Community Affairs Legislation Committee
Wednesday 17 October 2012
Mental Health and Drug Treatment Division
Senator WRIGHT: I will turn now to the mental health nurse incentive program, or MHNIP. In May the government announced changes to this program, which essentially resulted in a pause in funding to the program. As a result, organisations employing mental health nurses were directed to maintain existing service levels based on 2011-12 services for the new financial year.
However, the Australian College of Mental Health Nurses has received notification from organisations and nurses that, based on recent directives from government about new service-level allocations for this year, they will actually need to cut their service levels on average by 22 per cent. In some cases organisations say they have been allocated service levels for this financial year that amount to a 30 to 50 per cent reduction compared to the last financial year. In the face of that kind of information that I am receiving, does the department maintain that the program has not been cut and that service levels are being preserved?
Ms Campion: The original notification that went out to organisations in July this year by necessity had to rely on incomplete data for the full financial year because there is a lag between the provision of services and those services being claimed and when the data for the financial year is available. So we had to do some estimates at that time based on the data we had available which was from July to April. In some cases it turns out that our estimates and the advice we gave organisations about their caps may have underestimated their actual level of services in 2011-12 particularly for those organisations that had experienced growth in the latter part of that financial year. For that reason, when we provided organisations with notification of their caps, we did make provision for them to request a review of those caps, and a number of organisations have done so. We have had 157 request so far out of 470 organisations registered with the program.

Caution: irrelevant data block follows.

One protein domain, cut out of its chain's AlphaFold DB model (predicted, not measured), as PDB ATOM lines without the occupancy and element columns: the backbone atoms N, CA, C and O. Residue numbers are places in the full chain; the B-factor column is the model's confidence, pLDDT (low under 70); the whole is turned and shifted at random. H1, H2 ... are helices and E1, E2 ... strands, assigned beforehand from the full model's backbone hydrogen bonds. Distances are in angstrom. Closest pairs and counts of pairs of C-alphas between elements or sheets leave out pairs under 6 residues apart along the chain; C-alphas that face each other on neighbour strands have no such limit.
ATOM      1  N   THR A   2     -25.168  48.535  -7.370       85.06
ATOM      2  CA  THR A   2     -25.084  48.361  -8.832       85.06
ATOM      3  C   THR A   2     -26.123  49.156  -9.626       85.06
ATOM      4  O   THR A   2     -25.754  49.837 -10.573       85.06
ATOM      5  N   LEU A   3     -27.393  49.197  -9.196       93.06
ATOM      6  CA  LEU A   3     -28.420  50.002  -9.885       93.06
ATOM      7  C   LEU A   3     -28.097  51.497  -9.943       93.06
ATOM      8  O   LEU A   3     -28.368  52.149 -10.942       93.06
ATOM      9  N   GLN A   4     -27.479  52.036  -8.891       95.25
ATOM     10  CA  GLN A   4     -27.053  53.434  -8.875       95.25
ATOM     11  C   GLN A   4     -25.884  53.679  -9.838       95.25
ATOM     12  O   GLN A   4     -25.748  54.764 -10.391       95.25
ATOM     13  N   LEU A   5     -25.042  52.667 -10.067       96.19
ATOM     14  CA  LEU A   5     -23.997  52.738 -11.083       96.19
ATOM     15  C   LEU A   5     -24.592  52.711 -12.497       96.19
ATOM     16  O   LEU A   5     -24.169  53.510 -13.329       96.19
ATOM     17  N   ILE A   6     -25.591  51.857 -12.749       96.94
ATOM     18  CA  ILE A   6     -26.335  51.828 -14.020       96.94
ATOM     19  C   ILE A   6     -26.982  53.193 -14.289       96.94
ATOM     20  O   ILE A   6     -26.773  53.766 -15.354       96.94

Senator WRIGHT: How many?
Ms Campion: There are 470. We have just completed the assessment of those requests for review.
Senator WRIGHT: And they have all been fully completed now?
Ms Campion: We have just completed and advice has just gone out today.
Senator WRIGHT: Can you give me a sense then of what the effect has been of those reviews? Have service levels being reassessed and increased, or is there a general application of what has occurred or is it a case-by-case basis?
Ms Campion: It is definitely a case-by-case basis. We had to assess the reasons that the organisation has provided to us in terms of the basis of their request for review. Some organisations provided a number of different factors, so we had to assess each one of those as well. The outcome is that, of those 157 organisations that requested are reviewed, 133 have had an increase to the cap for this year. That does not necessarily mean that they received their full request for an increase, but at a minimum they would have received an increase to reflect their level of service provision in 2011-12 to allow them to maintain services to patients at the level that they were being provided in 2011-12.
Senator WRIGHT: Thank you for that.